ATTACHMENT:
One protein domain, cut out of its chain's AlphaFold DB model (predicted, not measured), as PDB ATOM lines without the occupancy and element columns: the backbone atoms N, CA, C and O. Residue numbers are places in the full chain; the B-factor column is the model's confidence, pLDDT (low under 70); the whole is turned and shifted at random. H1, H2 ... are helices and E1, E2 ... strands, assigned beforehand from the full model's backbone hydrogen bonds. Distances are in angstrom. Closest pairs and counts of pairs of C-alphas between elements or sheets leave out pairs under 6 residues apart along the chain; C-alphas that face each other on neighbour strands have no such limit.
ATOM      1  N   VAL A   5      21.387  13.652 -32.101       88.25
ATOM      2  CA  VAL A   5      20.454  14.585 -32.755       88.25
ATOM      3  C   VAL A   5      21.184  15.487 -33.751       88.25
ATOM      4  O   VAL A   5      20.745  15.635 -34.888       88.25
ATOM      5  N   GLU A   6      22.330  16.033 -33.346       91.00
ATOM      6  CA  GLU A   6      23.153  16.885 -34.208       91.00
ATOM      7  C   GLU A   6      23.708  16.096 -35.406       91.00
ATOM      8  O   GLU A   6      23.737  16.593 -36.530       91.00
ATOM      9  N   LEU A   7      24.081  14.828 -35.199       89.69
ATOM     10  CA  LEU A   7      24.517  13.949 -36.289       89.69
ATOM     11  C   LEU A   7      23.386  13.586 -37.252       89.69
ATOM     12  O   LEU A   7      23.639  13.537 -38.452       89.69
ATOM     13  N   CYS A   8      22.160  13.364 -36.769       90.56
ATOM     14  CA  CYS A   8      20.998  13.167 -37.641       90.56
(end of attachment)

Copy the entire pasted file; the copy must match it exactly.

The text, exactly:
One protein domain, cut out of its chain's AlphaFold DB model (predicted, not measured), as PDB ATOM lines without the occupancy and element columns: the backbone atoms N, CA, C and O. Residue numbers are places in the full chain; the B-factor column is the model's confidence, pLDDT (low under 70); the whole is turned and shifted at random. H1, H2 ... are helices and E1, E2 ... strands, assigned beforehand from the full model's backbone hydrogen bonds. Distances are in angstrom. Closest pairs and counts of pairs of C-alphas between elements or sheets leave out pairs under 6 residues apart along the chain; C-alphas that face each other on neighbour strands have no such limit.
ATOM      1  N   VAL A   5      21.387  13.652 -32.101       88.25
ATOM      2  CA  VAL A   5      20.454  14.585 -32.755       88.25
ATOM      3  C   VAL A   5      21.184  15.487 -33.751       88.25
ATOM      4  O   VAL A   5      20.745  15.635 -34.888       88.25
ATOM      5  N   GLU A   6      22.330  16.033 -33.346       91.00
ATOM      6  CA  GLU A   6      23.153  16.885 -34.208       91.00
ATOM      7  C   GLU A   6      23.708  16.096 -35.406       91.00
ATOM      8  O   GLU A   6      23.737  16.593 -36.530       91.00
ATOM      9  N   LEU A   7      24.081  14.828 -35.199       89.69
ATOM     10  CA  LEU A   7      24.517  13.949 -36.289       89.69
ATOM     11  C   LEU A   7      23.386  13.586 -37.252       89.69
ATOM     12  O   LEU A   7      23.639  13.537 -38.452       89.69
ATOM     13  N   CYS A   8      22.160  13.364 -36.769       90.56
ATOM     14  CA  CYS A   8      20.998  13.167 -37.641       90.56